Péguy’s writings are voluminous and the literature concerning him vast and, to most American and English readers, imperfectly comprehensible. There is, therefore, granted the intrinsic importance of Péguy, a crying need, as they say, for a book in English on him, a book that will do for him in the United States and England what Daniel Halévy did for the French in Charles Péguy et les cahiers de la quinzaine. Such a book would give an account of Péguy’s life and thought, placing him in the context of his own period and bringing out the intricate connections of his writings with the history of the Third Republic between the arrest of Dreyfus and 1914, and would discuss the problem of his continuing influence upon the French inside and outside the membership of the MRP. Mrs. Villiers has gone some way towards meeting this need. Her study is written with devotion and gives an account of most of the material. In particular, it succeeds in bringing out the charm of Péguy’s character, his simplicity, and his heroism. But it is nothing like a definitive study. The account of the Dreyfus case, central to the understanding of Péguy as of Proust—Mrs. Villiers misses a great opportunity to do a little comparative study here—is weakly done. She greatly underemphasizes the extent to which anti-Dreyfusism was a racket promoted by the Catholic establishment through the Catholic press and the religious orders. Her general approach is expository and she scarcely touches upon those issues concerning the analysis and interpretation of modern history upon which Péguy has so much of first-rate interest to say. Of course, it is a rather foolish reviewer’s trick to censure an author for failing to write a book of the kind the reviewer would have liked written. It is enough to say that Mrs. Villiers has written with affection the best book on Péguy so far to appear in English.
“WE ARE THE LAST OF ALL,” wrote Péguy of his generation. He meant more than one thing by this. In the first place, he does no more than indicate the uniqueness of his youth, that uniqueness of youth that belongs to every man in every generation. Youth is the season of generosity, and if a man is fortunate in his time—in his family milieu and in the causes to which he gives himself—as Péguy was, then the charm of youth has an enduring power, never to be forgotten; and it is indeed true that life is not and cannot be what it once was. Péguy was, through and through, a man of poetic disposition and would have understood Wordsworth’s frustrated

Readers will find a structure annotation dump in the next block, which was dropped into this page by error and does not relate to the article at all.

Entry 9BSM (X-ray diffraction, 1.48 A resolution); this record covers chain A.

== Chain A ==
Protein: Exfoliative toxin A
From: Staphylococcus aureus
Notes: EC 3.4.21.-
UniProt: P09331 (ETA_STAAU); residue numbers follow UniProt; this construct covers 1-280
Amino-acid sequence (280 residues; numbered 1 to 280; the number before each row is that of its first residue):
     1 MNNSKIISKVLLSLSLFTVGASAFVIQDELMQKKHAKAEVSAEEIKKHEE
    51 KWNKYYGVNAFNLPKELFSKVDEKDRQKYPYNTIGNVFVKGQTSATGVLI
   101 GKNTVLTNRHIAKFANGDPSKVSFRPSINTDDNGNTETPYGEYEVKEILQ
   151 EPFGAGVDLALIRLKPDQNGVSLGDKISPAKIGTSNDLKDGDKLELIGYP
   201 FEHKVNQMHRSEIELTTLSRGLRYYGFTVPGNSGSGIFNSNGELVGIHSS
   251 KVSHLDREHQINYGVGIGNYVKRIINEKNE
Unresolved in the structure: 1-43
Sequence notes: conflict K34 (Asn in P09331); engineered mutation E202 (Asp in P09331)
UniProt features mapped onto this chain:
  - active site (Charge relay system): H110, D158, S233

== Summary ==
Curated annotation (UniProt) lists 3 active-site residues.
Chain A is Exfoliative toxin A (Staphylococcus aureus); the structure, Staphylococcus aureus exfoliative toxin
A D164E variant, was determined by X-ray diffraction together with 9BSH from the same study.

I cannot paint
What then I lost.
The uniqueness belongs to the hard childhood in Orléans, helping his mother and grandmother to make the rush-bottomed chairs which provided them with bread; to the laborious schooldays, to the discovery of socialism, and to the early struggles for the vindication of Dreyfus. In so far as the bulk of his prose writing has an elegiac tone—perhaps the most effective and affecting of his prose works is entitled Notre Jeunesse—this is because he never ceased to celebrate a youth that was unique in the way the youth of all men is unique. Understood in this way, “we are the last of all” is a supreme truism.
But behind the formula stand two other theses. One is a thesis about the history of the modern world; one a thesis about the development of revolutionary politics.
Péeguy always had a strong conviction that in his childhood, especially through his companionship with his illiterate but eloquent and perceptive grandmother, he had come to know a way of life, an ensemble of human qualities, that belonged to a world that was old when, in his own phrase, “the cathedrals were white,” a world that was at last, in the new nineteenth-century world of industrialism, universal education, and parliamentary politics, disappearing for ever. Of course, Péguy’s thought in this matter has absolutely nothing to do with the chatter of such men as Talleyrand about the sweetness of life under the old regime, a sweetness that no one who grew up after 1789 could possibly understand. The way of life Péguy celebrates is the patient and laborious life of men and women, artisans and peasants, working with their hands in poverty, a poverty that, he always insisted, was qualitatively distinct from the destitution of industrial society. Those who lived in this way displayed a certain range of the virtues, industry, tenacity, a sober heroism and made possible a continuity of decent living that ran on generation after generation, whatever the vice of those who ruled. It was this quality of life he discerned in the young girl who kept her sheep at Domrémy and became, in all simplicity, the leader of a nation in insurrection; and was betrayed to her enemies by the rich and powerful. The riddle of Jeanne d’Arc is one he tries to read in his agnostic and socialist youth and in his Catholic middle age. He was haunted by the vision of a pure heroism that sprang not from the tradition of chivalry, not from the thin soil of the cult of honor, but from the virtually anonymous world of the laborious poor.